Last February my family and I were most of the way through a fabulous meal when it occurred to me that it was local enough to make Michael Pollan feel inadequate. Everything but the salt, pepper, olive oil and a dollop of mayo was from in-state, most of it from the garden, and it came together faster than it takes to order a pizza. In fact, part of the reason the meal turned out the way it did was that we were in a hurry.
It started with some items from the freezer: a thawed packet of deer meat from a fall hunt, a bag of turnip greens, and a jar of ratatouille I'd made from tomatoes, eggplant, zucchini and garlic. While I thawed these, I set out dicing some parsnips from the root cellar in preparation for making a batch of "parsnip polenta," as I call it: tiny cubes of parsnip cooked in stock and then oven-baked, which gives the dish a nice crispy surface.
I normally would have cooked the meat, ratatouille and turnip greens on the stovetop, but since the parsnips were in the oven, I put them in there, too, to take advantage of the free heat.
Our February feast was quick and easy because we had already done the heavy lifting. The venison had been killed, dragged out of the woods, cleaned and cut to pieces. The turnip greens, a by-product of the turnip patch, had been blanched and vacuum-sealed. The ratatouille ingredients had been grown, washed, cut, oven-roasted together, and packed in jars.
Anyone can eat locally in summertime, or in California, with its year-round farmers' markets. What you eat in winter is the locavore's litmus test. And like most tests, how well you do is a direct result of how you've prepared.
All too often the freezer is a place where abandoned food goes to die. But with some planning it can become an integral part of a whole year of healthy eating. All it takes is a few easy steps.
Among the most obvious: Get a freezer, even if it costs hundreds. If you're a hunter, you probably already own one. There's nothing like 200 pounds of elk meat to make a freezer look affordable.
Second: Don't defrost your game at room temperature. Since freezing doesn't kill bacteria, the bugs can pop back to life on your counter. For safety (and optimum flavor) defrost the meat in the refrigerator. Defrosting in the microwave can lead to overcooking.
Most freezing techniques, meanwhile, will prolong food life, but everything will eventually go bad, no matter how perfectly it's packaged. A good rule of thumb is to eat your frozen foods within a year, which ensures that they're still tasty and clears the shelves for the next batch.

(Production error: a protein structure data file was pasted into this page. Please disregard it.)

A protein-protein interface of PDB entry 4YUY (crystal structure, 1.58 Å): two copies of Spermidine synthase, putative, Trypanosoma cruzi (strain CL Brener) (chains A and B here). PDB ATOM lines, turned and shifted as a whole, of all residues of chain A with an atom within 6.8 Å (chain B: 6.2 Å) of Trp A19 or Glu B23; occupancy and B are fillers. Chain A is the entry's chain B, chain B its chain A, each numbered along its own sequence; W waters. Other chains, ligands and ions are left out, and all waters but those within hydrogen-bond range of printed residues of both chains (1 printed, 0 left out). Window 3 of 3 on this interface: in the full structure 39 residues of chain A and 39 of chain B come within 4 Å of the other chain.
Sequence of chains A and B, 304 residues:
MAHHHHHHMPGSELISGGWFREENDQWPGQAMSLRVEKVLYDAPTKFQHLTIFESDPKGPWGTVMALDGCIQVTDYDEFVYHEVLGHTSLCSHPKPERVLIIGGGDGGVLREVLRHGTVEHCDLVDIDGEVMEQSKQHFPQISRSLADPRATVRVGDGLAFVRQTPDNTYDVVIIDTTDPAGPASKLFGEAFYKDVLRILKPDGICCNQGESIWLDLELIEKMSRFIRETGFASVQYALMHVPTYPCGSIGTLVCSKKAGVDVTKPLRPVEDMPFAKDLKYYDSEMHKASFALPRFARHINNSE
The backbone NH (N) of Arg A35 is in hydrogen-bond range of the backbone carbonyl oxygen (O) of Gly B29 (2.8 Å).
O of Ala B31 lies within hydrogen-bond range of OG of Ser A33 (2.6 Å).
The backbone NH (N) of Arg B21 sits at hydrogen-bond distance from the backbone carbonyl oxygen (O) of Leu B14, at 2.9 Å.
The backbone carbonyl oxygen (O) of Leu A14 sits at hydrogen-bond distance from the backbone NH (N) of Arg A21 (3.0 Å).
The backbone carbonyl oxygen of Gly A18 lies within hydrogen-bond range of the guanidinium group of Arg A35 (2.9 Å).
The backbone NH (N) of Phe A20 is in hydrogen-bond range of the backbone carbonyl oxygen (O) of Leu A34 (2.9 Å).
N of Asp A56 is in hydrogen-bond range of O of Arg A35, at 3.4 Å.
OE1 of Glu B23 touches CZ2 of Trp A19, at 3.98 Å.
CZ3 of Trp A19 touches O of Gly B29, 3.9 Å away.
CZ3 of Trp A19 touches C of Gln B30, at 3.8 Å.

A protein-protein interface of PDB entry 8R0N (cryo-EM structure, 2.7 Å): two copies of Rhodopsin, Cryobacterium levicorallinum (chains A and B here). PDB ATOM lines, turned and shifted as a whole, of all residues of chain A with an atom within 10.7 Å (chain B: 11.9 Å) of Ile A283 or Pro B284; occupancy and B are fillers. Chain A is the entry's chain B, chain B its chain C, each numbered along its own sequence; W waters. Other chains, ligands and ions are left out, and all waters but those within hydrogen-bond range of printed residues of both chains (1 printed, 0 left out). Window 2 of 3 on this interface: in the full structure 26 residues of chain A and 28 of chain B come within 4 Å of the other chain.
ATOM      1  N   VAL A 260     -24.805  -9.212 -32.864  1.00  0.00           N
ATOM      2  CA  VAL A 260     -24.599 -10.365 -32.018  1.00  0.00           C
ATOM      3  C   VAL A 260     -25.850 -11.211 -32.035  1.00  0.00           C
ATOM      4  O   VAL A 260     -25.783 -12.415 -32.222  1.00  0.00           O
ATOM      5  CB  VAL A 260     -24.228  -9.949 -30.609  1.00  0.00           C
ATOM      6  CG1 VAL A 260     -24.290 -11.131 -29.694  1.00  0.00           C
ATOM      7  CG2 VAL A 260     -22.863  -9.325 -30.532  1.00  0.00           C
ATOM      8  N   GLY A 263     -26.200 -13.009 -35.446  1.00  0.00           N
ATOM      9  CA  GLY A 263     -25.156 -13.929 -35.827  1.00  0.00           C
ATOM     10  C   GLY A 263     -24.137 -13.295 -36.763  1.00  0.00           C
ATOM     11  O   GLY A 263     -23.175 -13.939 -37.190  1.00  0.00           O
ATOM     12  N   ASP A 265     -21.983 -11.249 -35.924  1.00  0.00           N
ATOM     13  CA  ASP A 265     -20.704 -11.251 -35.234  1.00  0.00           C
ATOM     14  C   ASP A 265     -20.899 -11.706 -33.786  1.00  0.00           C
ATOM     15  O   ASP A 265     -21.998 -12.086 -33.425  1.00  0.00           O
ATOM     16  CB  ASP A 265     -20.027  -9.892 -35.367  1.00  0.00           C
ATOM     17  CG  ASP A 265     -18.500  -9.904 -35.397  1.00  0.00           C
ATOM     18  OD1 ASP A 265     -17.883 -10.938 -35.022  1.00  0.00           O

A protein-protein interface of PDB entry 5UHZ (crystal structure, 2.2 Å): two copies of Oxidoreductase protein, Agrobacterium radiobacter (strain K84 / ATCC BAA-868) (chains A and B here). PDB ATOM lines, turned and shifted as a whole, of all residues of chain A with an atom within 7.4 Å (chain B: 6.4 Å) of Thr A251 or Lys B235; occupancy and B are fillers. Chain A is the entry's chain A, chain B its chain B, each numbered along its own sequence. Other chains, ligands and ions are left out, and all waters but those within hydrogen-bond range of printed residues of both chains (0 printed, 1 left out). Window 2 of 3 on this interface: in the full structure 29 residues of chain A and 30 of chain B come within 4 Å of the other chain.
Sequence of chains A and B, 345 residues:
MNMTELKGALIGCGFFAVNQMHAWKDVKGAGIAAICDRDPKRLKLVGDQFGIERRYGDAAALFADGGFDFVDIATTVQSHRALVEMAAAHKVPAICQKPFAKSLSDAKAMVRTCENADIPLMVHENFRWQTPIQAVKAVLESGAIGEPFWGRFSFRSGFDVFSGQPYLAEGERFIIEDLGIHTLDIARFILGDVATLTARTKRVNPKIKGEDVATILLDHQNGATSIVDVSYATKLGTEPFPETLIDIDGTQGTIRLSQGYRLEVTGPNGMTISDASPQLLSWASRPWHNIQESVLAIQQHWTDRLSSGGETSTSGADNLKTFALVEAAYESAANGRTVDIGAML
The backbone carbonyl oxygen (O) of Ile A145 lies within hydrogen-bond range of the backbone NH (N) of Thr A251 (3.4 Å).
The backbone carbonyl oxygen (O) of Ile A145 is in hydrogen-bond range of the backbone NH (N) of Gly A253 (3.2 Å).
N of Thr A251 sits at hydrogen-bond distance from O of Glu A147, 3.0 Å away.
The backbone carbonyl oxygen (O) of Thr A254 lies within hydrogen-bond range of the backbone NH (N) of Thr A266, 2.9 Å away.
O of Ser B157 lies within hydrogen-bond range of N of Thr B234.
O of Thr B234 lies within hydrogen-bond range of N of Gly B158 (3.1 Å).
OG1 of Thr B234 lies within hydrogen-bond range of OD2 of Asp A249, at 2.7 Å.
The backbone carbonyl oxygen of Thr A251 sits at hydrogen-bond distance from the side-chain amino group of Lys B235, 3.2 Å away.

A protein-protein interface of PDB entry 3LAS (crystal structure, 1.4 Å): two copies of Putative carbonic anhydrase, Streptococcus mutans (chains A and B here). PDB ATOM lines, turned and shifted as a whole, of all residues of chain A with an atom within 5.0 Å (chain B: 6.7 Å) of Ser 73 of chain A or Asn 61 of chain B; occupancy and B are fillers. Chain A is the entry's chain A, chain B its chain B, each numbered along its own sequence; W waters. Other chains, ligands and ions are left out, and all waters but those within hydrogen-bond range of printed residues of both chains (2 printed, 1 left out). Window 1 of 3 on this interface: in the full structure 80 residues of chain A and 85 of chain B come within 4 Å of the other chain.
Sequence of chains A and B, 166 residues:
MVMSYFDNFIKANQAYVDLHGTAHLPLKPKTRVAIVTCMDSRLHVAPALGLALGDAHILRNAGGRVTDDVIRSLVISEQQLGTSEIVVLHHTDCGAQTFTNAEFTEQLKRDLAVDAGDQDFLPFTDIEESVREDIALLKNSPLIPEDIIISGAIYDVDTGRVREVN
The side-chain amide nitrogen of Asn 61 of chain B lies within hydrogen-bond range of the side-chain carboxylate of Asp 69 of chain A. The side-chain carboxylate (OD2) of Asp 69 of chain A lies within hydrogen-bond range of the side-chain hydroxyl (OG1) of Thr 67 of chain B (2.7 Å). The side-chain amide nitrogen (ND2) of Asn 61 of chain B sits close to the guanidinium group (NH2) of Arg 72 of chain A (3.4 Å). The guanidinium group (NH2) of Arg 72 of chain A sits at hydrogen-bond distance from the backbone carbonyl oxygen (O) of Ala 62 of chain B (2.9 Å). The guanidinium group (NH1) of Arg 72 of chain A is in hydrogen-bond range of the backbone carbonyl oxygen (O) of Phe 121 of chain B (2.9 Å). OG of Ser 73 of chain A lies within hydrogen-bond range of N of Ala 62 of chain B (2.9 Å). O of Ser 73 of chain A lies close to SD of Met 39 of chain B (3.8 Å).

Before freezing your veggies, blanch them with steam or boiling water to keep spoilage at bay. Blanching kills enzymes that would otherwise slowly digest your food in the freezer. If you skipped this step, cook a bit of the veggie in question, unseasoned, and see if you detect off flavors; toss it if you do. In fact, it's a good idea to test all veggies solo before adding them to a giant dish and potentially tainting the whole thing.
Try your best to avoid freezer burn, that harmless but distasteful plague of imperfectly sealed frozen foods. You can prevent or greatly postpone the problem by using a vacuum sealer (about $50 and up). If freezer burn has already occurred—you'll see grayish discoloration—cut off the burned parts.
Alternately, you can rescue freezer-burned foods—particularly meats—by enhancing flavor with a good sauce. One easy way to make any meat taste good is to braise it in equal parts red wine and water. Just put the meat under the broiler—it doesn't even need to be thawed, providing you can get it out of the package—and keep turning and cooking it until it's nicely browned all around. Add enough wine-and-water mix to cover the meat at least halfway; secure the pan with a tight-fitting lid and cook at 300 degrees for several hours. Check occasionally to turn the meat and add liquid, if necessary. When it softens, season with garlic salt, pepper or even some red chili powder. When it flakes with a fork, it's ready to serve.
With a little experimenting, your well-stocked freezer can be a lot more than a way station for eats you forgot you had. Dig deep, and you can make something memorable.